Resources

Top Ten Year-End Foundation Tax Tips

Avoid the federal excise tax by donating publicly traded appreciated stock to a grantee, an underused yet effective tax-planning vehicle.For example, if a foundation maintains 1,000 shares of Company X with a market value of $200 a share ($200,000), but a cost value of $50 a share ($50,000), the foundation would have to pay an... Read More

Tipping the Scales With a Large Grant

Private foundations must follow more stringent rules than public charities, pay an excise tax on net investment income, and pay out an amount equal to 5% of their assets annually. Public charities that are tipped into private foundation status also may lose funding. Many foundations will not give grants to other private foundations, and individual... Read More

Three Types of Audits

Foundations may undergo three types of audits: independent audits (those elected by your foundation); Internal Revenue Service (IRS) audits; and state-level audits. An independent audit happens when a foundation hires an outside auditor to assess its finances and show that it has internal controls and built-in checks and balances. Independent audits ensure that your foundation’s... Read More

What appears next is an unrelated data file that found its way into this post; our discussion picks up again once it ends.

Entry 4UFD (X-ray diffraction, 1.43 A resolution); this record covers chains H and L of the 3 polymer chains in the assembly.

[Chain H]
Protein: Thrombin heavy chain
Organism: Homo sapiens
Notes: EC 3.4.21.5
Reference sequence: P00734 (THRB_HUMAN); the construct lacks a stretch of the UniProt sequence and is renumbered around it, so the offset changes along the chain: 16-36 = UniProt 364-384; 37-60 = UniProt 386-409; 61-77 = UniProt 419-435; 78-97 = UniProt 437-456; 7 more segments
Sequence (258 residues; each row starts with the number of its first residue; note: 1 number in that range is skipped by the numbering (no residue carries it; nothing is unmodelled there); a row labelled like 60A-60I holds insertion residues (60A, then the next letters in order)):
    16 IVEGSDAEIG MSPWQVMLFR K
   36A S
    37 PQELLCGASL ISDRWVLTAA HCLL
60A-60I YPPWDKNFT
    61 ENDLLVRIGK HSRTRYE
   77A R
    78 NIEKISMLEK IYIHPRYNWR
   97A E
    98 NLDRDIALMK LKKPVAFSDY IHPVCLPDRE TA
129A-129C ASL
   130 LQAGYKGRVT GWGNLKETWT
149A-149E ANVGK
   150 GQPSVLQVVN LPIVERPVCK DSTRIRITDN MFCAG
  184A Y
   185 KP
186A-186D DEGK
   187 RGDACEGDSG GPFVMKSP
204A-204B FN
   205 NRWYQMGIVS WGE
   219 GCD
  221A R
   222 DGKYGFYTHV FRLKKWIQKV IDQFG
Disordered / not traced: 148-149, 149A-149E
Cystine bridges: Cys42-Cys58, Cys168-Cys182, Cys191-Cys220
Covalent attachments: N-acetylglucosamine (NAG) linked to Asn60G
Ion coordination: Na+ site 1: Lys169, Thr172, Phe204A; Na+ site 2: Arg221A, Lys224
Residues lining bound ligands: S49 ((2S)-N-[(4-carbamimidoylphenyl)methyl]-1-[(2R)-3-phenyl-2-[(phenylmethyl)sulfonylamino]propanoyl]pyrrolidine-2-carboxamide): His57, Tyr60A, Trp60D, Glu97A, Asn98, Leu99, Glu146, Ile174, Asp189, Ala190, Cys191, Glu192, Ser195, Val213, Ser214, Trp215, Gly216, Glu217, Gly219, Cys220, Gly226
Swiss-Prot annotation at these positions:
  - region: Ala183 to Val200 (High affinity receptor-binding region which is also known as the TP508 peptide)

Taxable Expenditures

Taxable expenditures are grants or expenditures made by a private foundation that are either prohibited, or in Internal Revenue Service (IRS)-specified areas without following the strict IRS rules. The following list provides brief descriptions of those expenditures that are completely prohibited; the list after that provides additional requirements to avoid being taxable expenditures. The following... Read More

Tax Filing Methods

A foundation must deposit all depository taxes (e.g., employment tax, excise tax, and unrelated business income tax) electronically using the Electronic Funds Transfer. Generally, such transfers are made using the Electronic Federal Tax Payment System (EFTPS). If the foundation has not yet used EFTPS, enrollment will be required. After the foundation’s information is validated with... Read More

Supporting Organizations

Supporting organizations are 501(c)(3) public charities with a subclassification of 509(a)(3), whose legal structure is formed with a certain relationship with one or more other public charities, the “supported” organization(s). Supporting organizations might be university or hospital foundations; foundations created to support libraries, elementary schools, or other governmental units; or trusts created by individuals to... Read More